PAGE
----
Long Akah Fort – The Forgotten Cultural Heritage
I pressume not many of us knew the existence of Long Akah Fort. During the old days, the Long Akah Fort is better known as ‘Kubu’ among the Orang Ulu community along the Baram river. For the record, there are 2 forts built in Baram area – Long Akah Fort and Lio Mato Fort (located at Lio Mato-the further Kenyah settlement along Baram river). Both are still standing until today but in a sad and bad situation; it left abandoned and that breaks my heart. 🙁
Back in the 70s, during my early childhood (5-7 years old), I was raised here. My dad was posted here back and there is a small Agriculture Department station built next to Long Akah Fort. I still remembered I used to play hide and seek in the fort and the surrounding areas. Later, after a decade, my dad was re-posted at Long Akah in the 80s. So, coming back to see the fort again is such an emotional feelings for me.
Based on the record, the Long Akah Fort was built in the year of 1929. It was built during the era of White Rajah to administer the area and also to deal with any uprising matters at Baram area. As per told by my late grandfather (from my mom side), apart from being the base camp for the British soldiers who were back then defending the Baram area from the Japanese invasion, they were taught on how to write and speak basic English. They were also been trained on how to operate guns instead of blowpipes. That explain why there are few remaining of bunkers in front of the fort that still can be seen until today.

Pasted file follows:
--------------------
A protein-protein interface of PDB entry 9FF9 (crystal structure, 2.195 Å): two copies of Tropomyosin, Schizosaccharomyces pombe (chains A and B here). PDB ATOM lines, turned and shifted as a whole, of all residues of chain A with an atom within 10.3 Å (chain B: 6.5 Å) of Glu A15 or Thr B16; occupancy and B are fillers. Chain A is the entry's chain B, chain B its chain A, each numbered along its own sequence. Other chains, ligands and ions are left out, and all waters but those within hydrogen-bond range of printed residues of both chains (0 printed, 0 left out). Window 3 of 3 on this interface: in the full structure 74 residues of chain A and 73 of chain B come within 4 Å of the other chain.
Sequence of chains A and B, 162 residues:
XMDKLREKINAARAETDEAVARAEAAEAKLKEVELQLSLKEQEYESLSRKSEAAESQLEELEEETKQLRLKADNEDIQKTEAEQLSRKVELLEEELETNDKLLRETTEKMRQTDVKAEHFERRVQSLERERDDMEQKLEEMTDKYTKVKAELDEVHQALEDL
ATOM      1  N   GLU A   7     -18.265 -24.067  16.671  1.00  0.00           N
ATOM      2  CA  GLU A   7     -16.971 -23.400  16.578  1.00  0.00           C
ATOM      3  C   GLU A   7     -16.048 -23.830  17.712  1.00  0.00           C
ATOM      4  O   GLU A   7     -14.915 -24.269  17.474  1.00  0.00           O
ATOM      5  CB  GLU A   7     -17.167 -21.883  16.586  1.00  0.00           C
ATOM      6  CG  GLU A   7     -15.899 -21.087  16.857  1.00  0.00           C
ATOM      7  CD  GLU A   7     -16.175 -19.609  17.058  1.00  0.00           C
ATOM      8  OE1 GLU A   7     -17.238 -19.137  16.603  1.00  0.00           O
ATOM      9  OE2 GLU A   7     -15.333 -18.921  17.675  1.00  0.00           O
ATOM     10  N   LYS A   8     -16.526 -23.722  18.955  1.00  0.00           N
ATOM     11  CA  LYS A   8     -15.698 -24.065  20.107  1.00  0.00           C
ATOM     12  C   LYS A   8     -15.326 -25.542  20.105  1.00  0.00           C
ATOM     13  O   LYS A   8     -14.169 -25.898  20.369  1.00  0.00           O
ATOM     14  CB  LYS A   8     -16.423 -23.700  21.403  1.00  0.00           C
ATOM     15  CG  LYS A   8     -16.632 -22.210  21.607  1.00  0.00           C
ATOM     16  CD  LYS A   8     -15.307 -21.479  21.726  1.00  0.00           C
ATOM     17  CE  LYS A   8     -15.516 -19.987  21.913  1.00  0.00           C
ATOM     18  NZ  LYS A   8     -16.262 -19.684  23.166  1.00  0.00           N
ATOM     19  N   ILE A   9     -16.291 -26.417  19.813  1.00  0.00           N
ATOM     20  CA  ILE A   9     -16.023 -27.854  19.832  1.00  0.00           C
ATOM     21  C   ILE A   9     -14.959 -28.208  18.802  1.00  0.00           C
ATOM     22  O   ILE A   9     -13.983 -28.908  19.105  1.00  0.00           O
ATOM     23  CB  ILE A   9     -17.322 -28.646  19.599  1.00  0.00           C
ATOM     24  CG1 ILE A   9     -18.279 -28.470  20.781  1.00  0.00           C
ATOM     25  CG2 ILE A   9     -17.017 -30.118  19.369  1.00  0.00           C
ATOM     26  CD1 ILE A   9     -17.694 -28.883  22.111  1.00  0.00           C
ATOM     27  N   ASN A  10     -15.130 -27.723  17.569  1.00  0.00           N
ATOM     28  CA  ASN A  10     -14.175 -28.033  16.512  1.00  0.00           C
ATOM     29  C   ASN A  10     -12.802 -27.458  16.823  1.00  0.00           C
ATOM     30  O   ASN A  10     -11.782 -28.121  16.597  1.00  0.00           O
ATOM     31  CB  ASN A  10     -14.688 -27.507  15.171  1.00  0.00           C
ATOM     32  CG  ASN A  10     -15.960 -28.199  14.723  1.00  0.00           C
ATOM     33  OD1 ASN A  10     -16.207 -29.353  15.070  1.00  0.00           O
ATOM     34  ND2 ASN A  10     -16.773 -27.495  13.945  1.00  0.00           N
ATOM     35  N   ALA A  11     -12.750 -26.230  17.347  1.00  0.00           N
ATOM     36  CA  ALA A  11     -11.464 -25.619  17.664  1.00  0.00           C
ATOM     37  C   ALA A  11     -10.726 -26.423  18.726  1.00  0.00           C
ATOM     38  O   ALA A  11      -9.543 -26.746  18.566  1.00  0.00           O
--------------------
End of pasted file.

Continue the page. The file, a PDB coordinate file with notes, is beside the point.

Based on information obtained from Mr. John Ting of University of Melbourne and Mr. Mike Boon, President of Sarawak Heritage Society, 3 different trails has been set up and Long Akah Fort falls under the Lesser Rajah Fort Trail apart from Fort Limbang, Fort Hose, Marudi and Fort Lio Mato. It was found out too that in 2008, Long Akah Fort has been proposed to be gazetted as Sarawak Cultural Heritage under Sarawak Culture Heritage Ordinance 1993.
On the way back to Long San from Long Beku/Lewe, I specially requested Mr. Penghulu to drop by at the Long Akah Fort. I just had this strong urge of feeling to go back there and until today, I can’t explain why. Maybe, the fort misses me all these years. ;p
Finally after 10 minutes of going up the hill, you’ll get to see the long forgotten fort.
After exploring the 1st floor, we went down to take some shots and I had this eerie and spooky feelings but I kept it to myself for fearing it might scared the rest.
Feeling un-easy, I stepped outside the fort just to ‘tone’ myself down but something has attracted my attention. It was the fort’s kitchen.
After exploring the Long Akah Fort, I wanted to explore the Long Akah ‘downtown’ shop houses but as it was getting late, we ended up passing by the area. However, Terry cheered me up by refering me to a forum site where one of the forum member been to Long Akah old shop house and had taken some photos of it.
The only thing that I regretted for not able to document in this post is to re-visit my dad’s 2nd posting working place – Long Akah Agriculture Department post based at Benyu. The place is just about 5 minutes walk from the Long Akah ‘downtown’.
But what matter the most, I just hope the Sarawak government would take the relevant action to maintain the Long Akah Fort within the soonest time possible. Should the Baram dam project is officially executed in the near future, the fort would sink forever along with my childhood memories. 🙁